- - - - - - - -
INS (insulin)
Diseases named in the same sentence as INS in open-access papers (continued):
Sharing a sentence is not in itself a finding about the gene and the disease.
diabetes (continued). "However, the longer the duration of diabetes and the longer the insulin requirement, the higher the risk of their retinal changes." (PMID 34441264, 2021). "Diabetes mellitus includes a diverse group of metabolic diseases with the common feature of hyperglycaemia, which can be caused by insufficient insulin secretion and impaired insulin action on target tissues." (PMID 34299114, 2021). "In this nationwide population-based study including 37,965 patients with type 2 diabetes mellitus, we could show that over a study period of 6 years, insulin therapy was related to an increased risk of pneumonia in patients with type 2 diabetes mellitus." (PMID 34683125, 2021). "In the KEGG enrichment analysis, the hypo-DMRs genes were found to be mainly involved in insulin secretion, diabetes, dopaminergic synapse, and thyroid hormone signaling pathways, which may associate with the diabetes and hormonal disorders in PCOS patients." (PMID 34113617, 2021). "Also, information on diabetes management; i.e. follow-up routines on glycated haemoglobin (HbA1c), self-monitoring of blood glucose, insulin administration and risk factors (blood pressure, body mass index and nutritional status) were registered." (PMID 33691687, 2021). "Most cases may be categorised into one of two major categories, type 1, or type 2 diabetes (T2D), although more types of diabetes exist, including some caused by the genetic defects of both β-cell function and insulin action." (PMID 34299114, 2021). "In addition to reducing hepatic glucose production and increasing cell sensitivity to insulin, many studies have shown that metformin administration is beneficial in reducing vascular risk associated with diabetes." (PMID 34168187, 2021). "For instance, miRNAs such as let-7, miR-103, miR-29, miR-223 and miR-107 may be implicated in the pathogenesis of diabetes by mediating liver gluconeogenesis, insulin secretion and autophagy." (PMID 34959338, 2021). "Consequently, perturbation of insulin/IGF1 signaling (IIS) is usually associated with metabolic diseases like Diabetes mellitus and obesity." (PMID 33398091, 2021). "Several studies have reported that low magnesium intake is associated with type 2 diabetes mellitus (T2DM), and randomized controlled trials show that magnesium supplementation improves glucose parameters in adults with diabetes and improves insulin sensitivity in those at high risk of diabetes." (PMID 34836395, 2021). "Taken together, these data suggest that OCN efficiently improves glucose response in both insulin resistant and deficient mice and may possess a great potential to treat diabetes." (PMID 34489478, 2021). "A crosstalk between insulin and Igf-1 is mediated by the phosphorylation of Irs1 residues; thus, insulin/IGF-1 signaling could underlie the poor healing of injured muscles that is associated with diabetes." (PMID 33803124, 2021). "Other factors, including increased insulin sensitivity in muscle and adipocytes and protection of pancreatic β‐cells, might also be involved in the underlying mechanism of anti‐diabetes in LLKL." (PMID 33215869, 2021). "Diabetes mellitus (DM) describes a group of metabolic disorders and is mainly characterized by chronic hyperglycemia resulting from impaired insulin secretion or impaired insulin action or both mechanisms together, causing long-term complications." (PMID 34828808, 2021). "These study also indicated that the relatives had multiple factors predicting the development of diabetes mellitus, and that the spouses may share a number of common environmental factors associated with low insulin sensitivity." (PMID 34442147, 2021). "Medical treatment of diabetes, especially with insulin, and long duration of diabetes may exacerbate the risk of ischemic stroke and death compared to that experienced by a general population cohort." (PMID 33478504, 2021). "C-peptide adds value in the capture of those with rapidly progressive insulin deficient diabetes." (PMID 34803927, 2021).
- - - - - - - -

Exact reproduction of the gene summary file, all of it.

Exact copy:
INS (insulin)
Diseases named in the same sentence as INS in open-access papers (continued):
Sharing a sentence is not in itself a finding about the gene and the disease.
diabetes (continued). "However, the longer the duration of diabetes and the longer the insulin requirement, the higher the risk of their retinal changes." (PMID 34441264, 2021). "Diabetes mellitus includes a diverse group of metabolic diseases with the common feature of hyperglycaemia, which can be caused by insufficient insulin secretion and impaired insulin action on target tissues." (PMID 34299114, 2021). "In this nationwide population-based study including 37,965 patients with type 2 diabetes mellitus, we could show that over a study period of 6 years, insulin therapy was related to an increased risk of pneumonia in patients with type 2 diabetes mellitus." (PMID 34683125, 2021). "In the KEGG enrichment analysis, the hypo-DMRs genes were found to be mainly involved in insulin secretion, diabetes, dopaminergic synapse, and thyroid hormone signaling pathways, which may associate with the diabetes and hormonal disorders in PCOS patients." (PMID 34113617, 2021). "Also, information on diabetes management; i.e. follow-up routines on glycated haemoglobin (HbA1c), self-monitoring of blood glucose, insulin administration and risk factors (blood pressure, body mass index and nutritional status) were registered." (PMID 33691687, 2021). "Most cases may be categorised into one of two major categories, type 1, or type 2 diabetes (T2D), although more types of diabetes exist, including some caused by the genetic defects of both β-cell function and insulin action." (PMID 34299114, 2021). "In addition to reducing hepatic glucose production and increasing cell sensitivity to insulin, many studies have shown that metformin administration is beneficial in reducing vascular risk associated with diabetes." (PMID 34168187, 2021). "For instance, miRNAs such as let-7, miR-103, miR-29, miR-223 and miR-107 may be implicated in the pathogenesis of diabetes by mediating liver gluconeogenesis, insulin secretion and autophagy." (PMID 34959338, 2021). "Consequently, perturbation of insulin/IGF1 signaling (IIS) is usually associated with metabolic diseases like Diabetes mellitus and obesity." (PMID 33398091, 2021). "Several studies have reported that low magnesium intake is associated with type 2 diabetes mellitus (T2DM), and randomized controlled trials show that magnesium supplementation improves glucose parameters in adults with diabetes and improves insulin sensitivity in those at high risk of diabetes." (PMID 34836395, 2021). "Taken together, these data suggest that OCN efficiently improves glucose response in both insulin resistant and deficient mice and may possess a great potential to treat diabetes." (PMID 34489478, 2021). "A crosstalk between insulin and Igf-1 is mediated by the phosphorylation of Irs1 residues; thus, insulin/IGF-1 signaling could underlie the poor healing of injured muscles that is associated with diabetes." (PMID 33803124, 2021). "Other factors, including increased insulin sensitivity in muscle and adipocytes and protection of pancreatic β‐cells, might also be involved in the underlying mechanism of anti‐diabetes in LLKL." (PMID 33215869, 2021). "Diabetes mellitus (DM) describes a group of metabolic disorders and is mainly characterized by chronic hyperglycemia resulting from impaired insulin secretion or impaired insulin action or both mechanisms together, causing long-term complications." (PMID 34828808, 2021). "These study also indicated that the relatives had multiple factors predicting the development of diabetes mellitus, and that the spouses may share a number of common environmental factors associated with low insulin sensitivity." (PMID 34442147, 2021). "Medical treatment of diabetes, especially with insulin, and long duration of diabetes may exacerbate the risk of ischemic stroke and death compared to that experienced by a general population cohort." (PMID 33478504, 2021). "C-peptide adds value in the capture of those with rapidly progressive insulin deficient diabetes." (PMID 34803927, 2021).